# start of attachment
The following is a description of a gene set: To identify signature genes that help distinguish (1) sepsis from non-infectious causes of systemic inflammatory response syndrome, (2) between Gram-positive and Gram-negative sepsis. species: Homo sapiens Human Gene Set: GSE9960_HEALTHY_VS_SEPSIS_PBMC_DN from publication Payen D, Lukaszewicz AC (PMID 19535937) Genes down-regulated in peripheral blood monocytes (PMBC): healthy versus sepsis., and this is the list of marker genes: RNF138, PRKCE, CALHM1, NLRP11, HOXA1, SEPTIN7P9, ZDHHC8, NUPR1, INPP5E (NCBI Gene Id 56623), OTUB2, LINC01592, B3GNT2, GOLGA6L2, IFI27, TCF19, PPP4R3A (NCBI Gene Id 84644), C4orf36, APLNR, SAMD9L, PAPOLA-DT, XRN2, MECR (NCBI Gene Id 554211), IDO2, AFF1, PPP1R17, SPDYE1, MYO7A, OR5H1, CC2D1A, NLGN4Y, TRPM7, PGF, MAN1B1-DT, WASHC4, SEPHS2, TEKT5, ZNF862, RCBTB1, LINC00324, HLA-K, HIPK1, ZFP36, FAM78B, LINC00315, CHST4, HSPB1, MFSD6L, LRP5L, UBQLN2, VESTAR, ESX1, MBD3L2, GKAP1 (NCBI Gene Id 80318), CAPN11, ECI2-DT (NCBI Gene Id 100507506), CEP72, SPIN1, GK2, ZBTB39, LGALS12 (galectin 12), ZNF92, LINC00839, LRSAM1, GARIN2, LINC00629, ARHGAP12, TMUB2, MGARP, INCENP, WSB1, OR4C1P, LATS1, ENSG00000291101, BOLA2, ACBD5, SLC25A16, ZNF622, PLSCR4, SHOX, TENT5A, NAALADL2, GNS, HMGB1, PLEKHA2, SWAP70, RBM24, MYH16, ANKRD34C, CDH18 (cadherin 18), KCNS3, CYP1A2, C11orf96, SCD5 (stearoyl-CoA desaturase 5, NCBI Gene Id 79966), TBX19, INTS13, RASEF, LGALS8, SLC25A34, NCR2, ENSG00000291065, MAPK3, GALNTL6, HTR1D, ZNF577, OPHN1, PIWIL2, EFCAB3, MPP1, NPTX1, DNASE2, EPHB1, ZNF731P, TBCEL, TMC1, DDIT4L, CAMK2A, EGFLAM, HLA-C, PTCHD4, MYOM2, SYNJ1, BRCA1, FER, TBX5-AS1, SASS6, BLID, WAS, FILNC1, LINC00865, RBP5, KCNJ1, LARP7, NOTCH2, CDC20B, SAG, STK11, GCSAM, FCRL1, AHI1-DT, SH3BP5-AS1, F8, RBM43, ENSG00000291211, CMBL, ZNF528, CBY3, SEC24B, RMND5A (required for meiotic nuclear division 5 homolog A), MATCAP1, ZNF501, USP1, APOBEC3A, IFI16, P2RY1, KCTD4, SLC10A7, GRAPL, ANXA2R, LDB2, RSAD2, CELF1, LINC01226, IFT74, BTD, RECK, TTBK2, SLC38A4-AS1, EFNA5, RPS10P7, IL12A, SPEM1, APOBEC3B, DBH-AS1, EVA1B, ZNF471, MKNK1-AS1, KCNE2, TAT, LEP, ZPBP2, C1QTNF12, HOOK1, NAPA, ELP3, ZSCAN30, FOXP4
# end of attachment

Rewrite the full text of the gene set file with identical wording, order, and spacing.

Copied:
The following is a description of a gene set: To identify signature genes that help distinguish (1) sepsis from non-infectious causes of systemic inflammatory response syndrome, (2) between Gram-positive and Gram-negative sepsis. species: Homo sapiens Human Gene Set: GSE9960_HEALTHY_VS_SEPSIS_PBMC_DN from publication Payen D, Lukaszewicz AC (PMID 19535937) Genes down-regulated in peripheral blood monocytes (PMBC): healthy versus sepsis., and this is the list of marker genes: RNF138, PRKCE, CALHM1, NLRP11, HOXA1, SEPTIN7P9, ZDHHC8, NUPR1, INPP5E (NCBI Gene Id 56623), OTUB2, LINC01592, B3GNT2, GOLGA6L2, IFI27, TCF19, PPP4R3A (NCBI Gene Id 84644), C4orf36, APLNR, SAMD9L, PAPOLA-DT, XRN2, MECR (NCBI Gene Id 554211), IDO2, AFF1, PPP1R17, SPDYE1, MYO7A, OR5H1, CC2D1A, NLGN4Y, TRPM7, PGF, MAN1B1-DT, WASHC4, SEPHS2, TEKT5, ZNF862, RCBTB1, LINC00324, HLA-K, HIPK1, ZFP36, FAM78B, LINC00315, CHST4, HSPB1, MFSD6L, LRP5L, UBQLN2, VESTAR, ESX1, MBD3L2, GKAP1 (NCBI Gene Id 80318), CAPN11, ECI2-DT (NCBI Gene Id 100507506), CEP72, SPIN1, GK2, ZBTB39, LGALS12 (galectin 12), ZNF92, LINC00839, LRSAM1, GARIN2, LINC00629, ARHGAP12, TMUB2, MGARP, INCENP, WSB1, OR4C1P, LATS1, ENSG00000291101, BOLA2, ACBD5, SLC25A16, ZNF622, PLSCR4, SHOX, TENT5A, NAALADL2, GNS, HMGB1, PLEKHA2, SWAP70, RBM24, MYH16, ANKRD34C, CDH18 (cadherin 18), KCNS3, CYP1A2, C11orf96, SCD5 (stearoyl-CoA desaturase 5, NCBI Gene Id 79966), TBX19, INTS13, RASEF, LGALS8, SLC25A34, NCR2, ENSG00000291065, MAPK3, GALNTL6, HTR1D, ZNF577, OPHN1, PIWIL2, EFCAB3, MPP1, NPTX1, DNASE2, EPHB1, ZNF731P, TBCEL, TMC1, DDIT4L, CAMK2A, EGFLAM, HLA-C, PTCHD4, MYOM2, SYNJ1, BRCA1, FER, TBX5-AS1, SASS6, BLID, WAS, FILNC1, LINC00865, RBP5, KCNJ1, LARP7, NOTCH2, CDC20B, SAG, STK11, GCSAM, FCRL1, AHI1-DT, SH3BP5-AS1, F8, RBM43, ENSG00000291211, CMBL, ZNF528, CBY3, SEC24B, RMND5A (required for meiotic nuclear division 5 homolog A), MATCAP1, ZNF501, USP1, APOBEC3A, IFI16, P2RY1, KCTD4, SLC10A7, GRAPL, ANXA2R, LDB2, RSAD2, CELF1, LINC01226, IFT74, BTD, RECK, TTBK2, SLC38A4-AS1, EFNA5, RPS10P7, IL12A, SPEM1, APOBEC3B, DBH-AS1, EVA1B, ZNF471, MKNK1-AS1, KCNE2, TAT, LEP, ZPBP2, C1QTNF12, HOOK1, NAPA, ELP3, ZSCAN30, FOXP4